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In this manuscript, three studies examined the effects of viewing situation comedies on attitudes toward Black Americans. Study 1 was a content analysis of sitcoms that had either predominately Black casts (PBC) or predominately White casts (PWC) and showcased interracial interaction. It found that positive cross-racial interaction (interracial reciprocity) occurs in both types of shows, but is more common with PBC sitcoms. Study 2 was a survey that found watching PBC sitcoms was associated with reduced prejudice; while watching PWC sitcoms was associated with increased prejudice. These effects were mediated by positive reciprocity expectations, as explicated by Bounded Generalized Reciprocity theory. Study 3 was an experiment that found exposure to increased scenes of interracial reciprocity in PBC was associated with less negative attitudes toward Black Americans through the mechanism of reduced negative reciprocity expectations. Overall, we found sitcoms are associated with activating racial prejudice. However, the direction of these beliefs is in part determined by if the casts of these shows are predominantly Black or White.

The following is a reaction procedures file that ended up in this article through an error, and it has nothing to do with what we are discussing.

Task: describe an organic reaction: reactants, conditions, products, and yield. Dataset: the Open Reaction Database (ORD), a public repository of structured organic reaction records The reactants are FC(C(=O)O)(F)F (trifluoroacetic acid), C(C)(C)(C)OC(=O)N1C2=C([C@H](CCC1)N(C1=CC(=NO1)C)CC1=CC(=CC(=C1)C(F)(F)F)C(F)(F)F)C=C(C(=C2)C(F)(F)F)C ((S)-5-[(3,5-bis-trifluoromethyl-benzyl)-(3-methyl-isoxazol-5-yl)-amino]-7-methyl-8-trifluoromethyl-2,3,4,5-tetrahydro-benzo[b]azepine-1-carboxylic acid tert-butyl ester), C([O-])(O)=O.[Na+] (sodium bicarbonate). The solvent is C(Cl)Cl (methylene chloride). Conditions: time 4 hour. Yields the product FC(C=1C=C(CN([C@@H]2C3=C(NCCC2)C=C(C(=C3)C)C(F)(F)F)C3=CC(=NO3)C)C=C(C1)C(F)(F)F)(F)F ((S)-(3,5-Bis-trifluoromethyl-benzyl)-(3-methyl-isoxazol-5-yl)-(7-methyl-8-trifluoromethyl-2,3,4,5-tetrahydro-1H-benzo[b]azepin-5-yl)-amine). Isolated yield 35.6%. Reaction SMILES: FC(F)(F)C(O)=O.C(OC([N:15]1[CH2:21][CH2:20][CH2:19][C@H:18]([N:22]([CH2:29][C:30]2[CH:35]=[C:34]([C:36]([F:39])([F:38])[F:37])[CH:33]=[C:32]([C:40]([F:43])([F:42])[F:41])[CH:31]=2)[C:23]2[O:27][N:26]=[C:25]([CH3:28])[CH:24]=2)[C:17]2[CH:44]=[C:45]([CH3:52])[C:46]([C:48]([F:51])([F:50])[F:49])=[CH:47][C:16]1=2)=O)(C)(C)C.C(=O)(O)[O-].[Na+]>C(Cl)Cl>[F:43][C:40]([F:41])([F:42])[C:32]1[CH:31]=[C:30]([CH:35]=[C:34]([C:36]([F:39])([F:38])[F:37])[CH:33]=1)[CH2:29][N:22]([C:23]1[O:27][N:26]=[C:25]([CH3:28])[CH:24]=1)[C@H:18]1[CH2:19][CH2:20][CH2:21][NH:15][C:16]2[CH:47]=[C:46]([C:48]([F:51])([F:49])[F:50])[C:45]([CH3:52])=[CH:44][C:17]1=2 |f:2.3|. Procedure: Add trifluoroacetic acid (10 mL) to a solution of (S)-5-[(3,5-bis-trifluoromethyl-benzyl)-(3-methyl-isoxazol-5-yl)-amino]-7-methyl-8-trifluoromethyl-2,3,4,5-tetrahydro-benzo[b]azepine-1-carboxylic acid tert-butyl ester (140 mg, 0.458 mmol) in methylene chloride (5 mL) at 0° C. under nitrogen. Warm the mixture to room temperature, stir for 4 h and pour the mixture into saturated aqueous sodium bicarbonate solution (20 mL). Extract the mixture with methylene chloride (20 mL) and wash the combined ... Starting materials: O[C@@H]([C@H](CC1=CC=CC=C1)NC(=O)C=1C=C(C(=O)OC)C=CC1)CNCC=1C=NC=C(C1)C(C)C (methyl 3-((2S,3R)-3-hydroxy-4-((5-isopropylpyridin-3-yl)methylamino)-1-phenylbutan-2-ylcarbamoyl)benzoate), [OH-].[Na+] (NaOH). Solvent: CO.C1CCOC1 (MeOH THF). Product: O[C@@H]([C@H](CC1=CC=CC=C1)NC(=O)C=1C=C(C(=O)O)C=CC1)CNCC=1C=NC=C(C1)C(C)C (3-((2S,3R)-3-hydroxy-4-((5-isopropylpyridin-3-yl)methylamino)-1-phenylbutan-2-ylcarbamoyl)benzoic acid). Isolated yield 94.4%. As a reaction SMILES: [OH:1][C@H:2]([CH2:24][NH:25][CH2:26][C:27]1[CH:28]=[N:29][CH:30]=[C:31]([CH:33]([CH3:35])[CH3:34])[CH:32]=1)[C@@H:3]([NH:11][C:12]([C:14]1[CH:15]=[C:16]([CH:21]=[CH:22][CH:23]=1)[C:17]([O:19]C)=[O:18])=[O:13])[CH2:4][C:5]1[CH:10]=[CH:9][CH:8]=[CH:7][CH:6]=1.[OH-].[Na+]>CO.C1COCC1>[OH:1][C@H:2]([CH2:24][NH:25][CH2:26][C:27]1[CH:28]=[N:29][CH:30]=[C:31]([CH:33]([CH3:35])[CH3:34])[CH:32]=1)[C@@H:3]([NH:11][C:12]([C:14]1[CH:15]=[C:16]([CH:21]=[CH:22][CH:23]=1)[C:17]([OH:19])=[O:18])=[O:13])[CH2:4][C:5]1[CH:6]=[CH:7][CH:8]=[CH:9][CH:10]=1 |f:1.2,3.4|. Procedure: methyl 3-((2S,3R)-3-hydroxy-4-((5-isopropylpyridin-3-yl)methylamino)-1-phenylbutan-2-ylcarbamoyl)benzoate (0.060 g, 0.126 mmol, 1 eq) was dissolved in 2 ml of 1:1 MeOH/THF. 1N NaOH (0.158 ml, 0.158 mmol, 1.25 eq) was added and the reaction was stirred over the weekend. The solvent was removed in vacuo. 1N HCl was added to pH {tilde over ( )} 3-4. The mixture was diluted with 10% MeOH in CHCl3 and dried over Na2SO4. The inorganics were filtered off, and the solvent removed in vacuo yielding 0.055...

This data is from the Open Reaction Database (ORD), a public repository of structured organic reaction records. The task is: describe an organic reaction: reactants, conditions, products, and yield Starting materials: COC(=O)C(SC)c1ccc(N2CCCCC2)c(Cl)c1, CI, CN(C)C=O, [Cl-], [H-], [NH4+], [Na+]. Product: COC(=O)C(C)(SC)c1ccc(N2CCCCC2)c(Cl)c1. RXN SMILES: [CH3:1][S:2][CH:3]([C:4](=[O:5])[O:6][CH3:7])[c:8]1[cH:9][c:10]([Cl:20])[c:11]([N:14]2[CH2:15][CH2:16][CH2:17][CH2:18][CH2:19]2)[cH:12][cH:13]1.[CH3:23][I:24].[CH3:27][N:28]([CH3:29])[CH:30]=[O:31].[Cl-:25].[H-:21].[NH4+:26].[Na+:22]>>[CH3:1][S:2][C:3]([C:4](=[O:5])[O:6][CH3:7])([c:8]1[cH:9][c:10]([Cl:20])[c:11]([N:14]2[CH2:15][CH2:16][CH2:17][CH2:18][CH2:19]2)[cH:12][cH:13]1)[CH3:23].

Author accepted manuscript version of an article published by Taylor & Francis in

Morgan E. Ellithorpe, David R. Ewoldsen, Xuejing (Shay) Yao & Lanier F. Holt (2023) I Help You, You Help Me: Interracial Reciprocity in Situation Comedies Influences Racial Attitudes, Media Psychology,


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